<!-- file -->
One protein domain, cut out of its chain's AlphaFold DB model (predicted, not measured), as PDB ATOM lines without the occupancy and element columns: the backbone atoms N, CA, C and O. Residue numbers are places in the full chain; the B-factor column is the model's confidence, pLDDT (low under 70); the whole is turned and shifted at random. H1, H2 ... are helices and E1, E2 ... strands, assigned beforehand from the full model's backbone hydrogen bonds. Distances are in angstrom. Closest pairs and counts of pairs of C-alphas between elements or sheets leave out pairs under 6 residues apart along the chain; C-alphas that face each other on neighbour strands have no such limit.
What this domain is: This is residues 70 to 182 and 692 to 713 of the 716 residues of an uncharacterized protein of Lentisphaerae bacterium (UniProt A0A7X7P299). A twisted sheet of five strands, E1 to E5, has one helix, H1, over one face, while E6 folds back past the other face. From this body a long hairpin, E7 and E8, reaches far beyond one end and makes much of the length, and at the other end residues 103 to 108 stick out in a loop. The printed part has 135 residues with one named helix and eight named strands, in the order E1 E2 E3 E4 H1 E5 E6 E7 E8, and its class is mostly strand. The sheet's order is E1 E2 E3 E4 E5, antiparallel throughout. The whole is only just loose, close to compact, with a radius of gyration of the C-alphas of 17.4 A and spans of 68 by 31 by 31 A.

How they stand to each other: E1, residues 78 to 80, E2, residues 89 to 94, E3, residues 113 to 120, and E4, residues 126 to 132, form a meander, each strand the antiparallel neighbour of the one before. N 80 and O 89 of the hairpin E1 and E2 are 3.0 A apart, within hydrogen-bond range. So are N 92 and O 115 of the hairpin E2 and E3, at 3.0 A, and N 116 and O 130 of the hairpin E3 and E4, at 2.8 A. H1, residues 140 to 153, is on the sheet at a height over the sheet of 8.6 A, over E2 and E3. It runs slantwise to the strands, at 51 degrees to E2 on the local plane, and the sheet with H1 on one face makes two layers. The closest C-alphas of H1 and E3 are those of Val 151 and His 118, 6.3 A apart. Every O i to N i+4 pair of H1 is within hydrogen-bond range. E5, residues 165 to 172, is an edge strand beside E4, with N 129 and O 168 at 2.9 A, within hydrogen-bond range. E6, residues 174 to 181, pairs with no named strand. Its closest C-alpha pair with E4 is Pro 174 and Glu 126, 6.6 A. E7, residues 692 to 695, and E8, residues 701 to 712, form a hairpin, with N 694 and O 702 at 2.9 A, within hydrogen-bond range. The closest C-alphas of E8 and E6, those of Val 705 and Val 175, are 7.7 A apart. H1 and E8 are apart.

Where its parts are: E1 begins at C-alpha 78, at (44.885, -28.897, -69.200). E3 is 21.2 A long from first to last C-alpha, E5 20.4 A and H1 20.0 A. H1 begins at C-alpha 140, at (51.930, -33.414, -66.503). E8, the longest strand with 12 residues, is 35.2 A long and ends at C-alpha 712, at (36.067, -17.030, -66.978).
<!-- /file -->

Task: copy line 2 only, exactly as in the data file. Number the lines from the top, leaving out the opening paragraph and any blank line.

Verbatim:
How they stand to each other: E1, residues 78 to 80, E2, residues 89 to 94, E3, residues 113 to 120, and E4, residues 126 to 132, form a meander, each strand the antiparallel neighbour of the one before. N 80 and O 89 of the hairpin E1 and E2 are 3.0 A apart, within hydrogen-bond range. So are N 92 and O 115 of the hairpin E2 and E3, at 3.0 A, and N 116 and O 130 of the hairpin E3 and E4, at 2.8 A. H1, residues 140 to 153, is on the sheet at a height over the sheet of 8.6 A, over E2 and E3. It runs slantwise to the strands, at 51 degrees to E2 on the local plane, and the sheet with H1 on one face makes two layers. The closest C-alphas of H1 and E3 are those of Val 151 and His 118, 6.3 A apart. Every O i to N i+4 pair of H1 is within hydrogen-bond range. E5, residues 165 to 172, is an edge strand beside E4, with N 129 and O 168 at 2.9 A, within hydrogen-bond range. E6, residues 174 to 181, pairs with no named strand. Its closest C-alpha pair with E4 is Pro 174 and Glu 126, 6.6 A. E7, residues 692 to 695, and E8, residues 701 to 712, form a hairpin, with N 694 and O 702 at 2.9 A, within hydrogen-bond range. The closest C-alphas of E8 and E6, those of Val 705 and Val 175, are 7.7 A apart. H1 and E8 are apart.